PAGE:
Versteeg, with Rick Rypien in the box for interference, scored his first goal in seven games to give Chicago a 2-1 lead early in the second.
Duncan Keith took a backdoor pass and skated in alone on Luongo seconds later, but the Vancouver netminder prevented a two-goal lead with a pad save.
The two-goal lead did come at 10:17 of the second, with Vancouver's defenders having no answer for the speed of Chicago's puck movement on the power play. Toews was the last to touch the puck, tucking it past Luongo on a second whack.
The Canucks goalie didn't dwell on it, making a huge stick save on Game 5 hero Dave Bolland to set up Sedin's first goal, a rocket shot under the crossbar. Kevin Bieksa worked the puck up ice quickly to Kyle Wellwood set up the play.
Sedin had gone without a point in the previous two games and without a goal in six.
Raymond and O'Brien tested Khabibulin with just over six minutes left during a Vancouver flurry, while Luongo kept the score the same with a tough save on Andrew Ladd, who'd been allowed to burst into the slot.
O'Brien tried again and succeeded at 14:49 with a wrist shot to the short side. Darcy Hordichuk performed yeoman's work on the goal, pounding Chicago's defenders.
It was O'Brien's first goal since being obtained earlier this season from Tampa Bay, and his first in 148 games in total.
Khabibulin was able to adapt to a change of direction in the waning seconds of the period, knocking the puck to the corner with his blocker.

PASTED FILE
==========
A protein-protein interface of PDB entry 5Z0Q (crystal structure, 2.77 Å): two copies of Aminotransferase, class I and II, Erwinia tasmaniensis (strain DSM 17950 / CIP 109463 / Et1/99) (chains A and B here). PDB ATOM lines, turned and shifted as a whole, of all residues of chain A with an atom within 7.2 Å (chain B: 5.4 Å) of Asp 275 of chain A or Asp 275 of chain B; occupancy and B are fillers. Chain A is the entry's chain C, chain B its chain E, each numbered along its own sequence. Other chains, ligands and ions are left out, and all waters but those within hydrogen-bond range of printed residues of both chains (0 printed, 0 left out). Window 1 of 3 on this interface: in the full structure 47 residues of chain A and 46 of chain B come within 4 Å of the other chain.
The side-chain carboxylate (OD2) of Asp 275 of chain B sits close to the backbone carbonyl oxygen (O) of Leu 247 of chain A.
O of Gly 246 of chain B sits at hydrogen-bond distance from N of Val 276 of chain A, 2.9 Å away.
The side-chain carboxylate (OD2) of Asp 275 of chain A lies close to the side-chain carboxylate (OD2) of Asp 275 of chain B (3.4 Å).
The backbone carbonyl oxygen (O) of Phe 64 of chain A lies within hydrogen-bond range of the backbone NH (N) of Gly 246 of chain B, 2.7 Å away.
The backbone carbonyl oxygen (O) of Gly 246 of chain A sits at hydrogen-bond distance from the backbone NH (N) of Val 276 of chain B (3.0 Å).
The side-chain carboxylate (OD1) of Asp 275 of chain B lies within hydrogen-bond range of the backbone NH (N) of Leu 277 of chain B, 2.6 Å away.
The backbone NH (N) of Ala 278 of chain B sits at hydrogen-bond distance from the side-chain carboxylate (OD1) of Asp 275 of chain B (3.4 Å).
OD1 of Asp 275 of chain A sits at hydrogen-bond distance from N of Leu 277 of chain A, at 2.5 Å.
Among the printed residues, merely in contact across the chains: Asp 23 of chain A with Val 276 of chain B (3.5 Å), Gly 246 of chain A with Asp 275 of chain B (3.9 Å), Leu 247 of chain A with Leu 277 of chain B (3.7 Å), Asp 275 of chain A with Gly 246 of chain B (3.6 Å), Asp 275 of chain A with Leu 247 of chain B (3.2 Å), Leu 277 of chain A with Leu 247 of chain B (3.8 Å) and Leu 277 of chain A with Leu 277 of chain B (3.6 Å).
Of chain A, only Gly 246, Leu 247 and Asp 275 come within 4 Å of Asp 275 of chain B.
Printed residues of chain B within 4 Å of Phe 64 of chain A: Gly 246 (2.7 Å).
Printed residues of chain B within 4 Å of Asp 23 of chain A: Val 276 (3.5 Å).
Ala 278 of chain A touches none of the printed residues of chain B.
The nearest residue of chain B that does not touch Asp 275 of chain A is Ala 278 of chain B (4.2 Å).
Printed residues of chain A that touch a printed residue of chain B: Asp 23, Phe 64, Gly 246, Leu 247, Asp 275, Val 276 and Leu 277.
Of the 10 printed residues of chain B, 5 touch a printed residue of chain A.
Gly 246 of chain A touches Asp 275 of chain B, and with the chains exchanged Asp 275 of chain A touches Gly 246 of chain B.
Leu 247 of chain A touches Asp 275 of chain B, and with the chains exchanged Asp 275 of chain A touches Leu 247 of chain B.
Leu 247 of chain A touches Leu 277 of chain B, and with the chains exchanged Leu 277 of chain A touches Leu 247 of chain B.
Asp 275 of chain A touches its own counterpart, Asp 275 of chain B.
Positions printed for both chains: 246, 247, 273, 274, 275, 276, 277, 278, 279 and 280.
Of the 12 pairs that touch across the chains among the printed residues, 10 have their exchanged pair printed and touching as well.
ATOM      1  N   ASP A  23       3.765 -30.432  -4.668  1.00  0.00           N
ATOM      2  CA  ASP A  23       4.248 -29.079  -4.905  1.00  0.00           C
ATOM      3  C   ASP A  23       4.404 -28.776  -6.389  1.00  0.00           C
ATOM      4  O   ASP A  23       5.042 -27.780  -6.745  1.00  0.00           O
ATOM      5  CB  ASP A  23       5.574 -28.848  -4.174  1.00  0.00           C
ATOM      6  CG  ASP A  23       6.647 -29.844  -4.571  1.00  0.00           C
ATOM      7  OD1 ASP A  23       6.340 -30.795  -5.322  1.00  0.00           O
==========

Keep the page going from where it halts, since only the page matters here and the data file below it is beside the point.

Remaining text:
The middle of the series featured some tight-checking affairs, but the final contest featured six goals in the final period.
"I don't think anyone anticipated the craziness of that third period," Chicago coach Joel Quenneville said. "The turns and the swings [were] gigantic, and staying with it was certainly an exciting ending for everyone at the game."
Vancouver's power play converted early in the third when Chicago took a penalty for too many men on the ice. After three close calls near the Blackhawks net, Sundin picked up a loose puck in the slot and fired it just inside the left post.
But Burish responded just under two minutes later on a play quite similar to Sundin's goal. Patrick Sharp stripped Bieksa of the puck behind the net and fed Burish in prime position at the 5:41 mark for a 4-4 score.
Seconds after Chicago's Dustin Byfuglien got away with a slash to Luongo's mask, teammate Troy Brouwer was sent off after pushing Daniel Sedin into Luongo.
Sedin got his second of the game just moments after the next faceoff, won cleanly by brother Henrik.
With 7:45 left, the Canucks had the lead for a potential Game 7 in their own building, but it was their last highlight.
Kane struck just 45 seconds after Sedin's goal, taking a bouncing puck Willie Mitchell couldn't handle and beating Luongo with a wraparound.
O'Brien's hooking penalty was fatal, with Toews's flukey goal giving Chicago a 3-for-4 ledger on the power play and a lead they did not relinquish.
Havlat and Brian Campbell each notched their second assist of the game on the goal, a prelude to Kane weaving through the Vancouver end to fire his backhander inside the post, one that will likely live on in Chicago hockey lore.
"I just picked up the puck in the middle, saw I had a one-on-one, made a move through the defenceman's stick and shot," Kane said.